Anjola went back home the next day.
Ugochi had insisted on giving her money to at least cover up for her trip back and after several halfhearted protests, Anjola collected the money. As they walked to the bus-stop, Ugochi looked at her and said, “Have I told you how matured you are? You are not like most sixteen year olds, Anjola. You are very special and I’m sure God has great plans for you.”
Her new friend stayed till she boarded a bus before she walked away, promising to call. Anjola however did not go to Aje but to the Adegbite’s. She hadn’t bothered to call first because she wasn’t really sure how she would explain herself.
When she finally stood in front of the door, she only had to knock twice before the door was opened and she found herself immediately covered in a big, sweet-scented embrace. Mrs. Adegbite had taken one surprised look at her and scooped her in her arms. And because Anjola didn’t really know what else to do, she cried. Tears of joy and wonder.
She had expected all sorts of reactions – anger, indifference, accusation – but nothing had prepared her for the open arms she got.
After they stood there for several seconds, she heard Victoria’s loud cry before she joined the huddle too as all three of them wept together.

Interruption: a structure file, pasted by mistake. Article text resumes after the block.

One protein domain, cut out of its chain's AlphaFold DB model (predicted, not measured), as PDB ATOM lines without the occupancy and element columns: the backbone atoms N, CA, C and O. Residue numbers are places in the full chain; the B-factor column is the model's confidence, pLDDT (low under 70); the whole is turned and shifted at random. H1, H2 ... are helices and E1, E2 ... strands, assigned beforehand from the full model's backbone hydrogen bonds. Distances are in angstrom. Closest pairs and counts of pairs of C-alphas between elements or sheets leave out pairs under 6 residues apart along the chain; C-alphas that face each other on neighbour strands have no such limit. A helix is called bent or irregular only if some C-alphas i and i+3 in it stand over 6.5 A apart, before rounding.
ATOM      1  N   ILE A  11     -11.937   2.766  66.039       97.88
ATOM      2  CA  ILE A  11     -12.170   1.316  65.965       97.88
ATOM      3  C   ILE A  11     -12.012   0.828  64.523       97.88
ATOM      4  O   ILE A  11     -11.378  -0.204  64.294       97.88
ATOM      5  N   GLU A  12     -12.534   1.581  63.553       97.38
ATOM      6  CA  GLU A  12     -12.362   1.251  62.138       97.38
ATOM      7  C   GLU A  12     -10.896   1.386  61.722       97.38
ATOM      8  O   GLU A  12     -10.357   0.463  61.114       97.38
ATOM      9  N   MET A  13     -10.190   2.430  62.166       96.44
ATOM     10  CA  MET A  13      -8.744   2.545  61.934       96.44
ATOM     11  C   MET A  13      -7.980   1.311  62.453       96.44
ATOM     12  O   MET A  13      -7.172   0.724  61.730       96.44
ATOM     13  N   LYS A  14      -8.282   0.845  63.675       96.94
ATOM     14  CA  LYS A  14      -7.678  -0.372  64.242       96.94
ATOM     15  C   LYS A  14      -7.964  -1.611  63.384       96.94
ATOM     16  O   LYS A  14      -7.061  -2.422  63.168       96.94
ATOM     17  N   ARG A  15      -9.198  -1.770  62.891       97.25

When they finally ended the water works, Anjola stepped back and cleared her throat.
“I’m really sorry for what I did. I promise I’ll return every…” she began, trying to express the sincerity she felt.
Mrs. Adegbite shook her head. “Don’t mention it. We’re just glad you’re back.”
They did not mention anything about her disappearance after that, the conversation flowing easily around everything but her escapade. Only once did they make mention of it and that was when Mrs. Adegbite asked if she had called her mother.
“No ma. I’ll call her later.”
“Please, do that now. She has been worried sick.”
Anjola doubted that very much but obeyed. Her mother was surprisingly relieved to hear from her, although she was angry and had asked why she left.
“We’ll talk when I get back,” she told her but wondered if she should tell her mother the truth. But then again, what other option did she have?
After several hours of uncomfortable silence over her behavior, she decided to bring it up again. They had insisted they were not angry at her but the silence still made her feel guilty, probably even worse than if they had said something and she felt she needed to at least explain herself.
“I really didn’t know what to do anymore. I was so confused,” she looked at Victoria for any sign of protest but found none so she continued. “I just…the idea just came and in my desperation I grabbed it. I won’t lie to you; I haven’t figured everything out yet but at the clinic, I met a nurse and she said some things that just seemed to bring me to my senses. And as I walked away from the clinic, I had this feeling of the life growing inside of me and…I can’t explain it but it made me reconsider, it made me dare to…hope,” she looked into her friend’s eyes already glistening with tears.
“Oh, Anjola. We prayed for you through it all. I’m so grateful to God. He was the one working it all out. You have no idea what He saved you from,” Victoria said, holding her hands.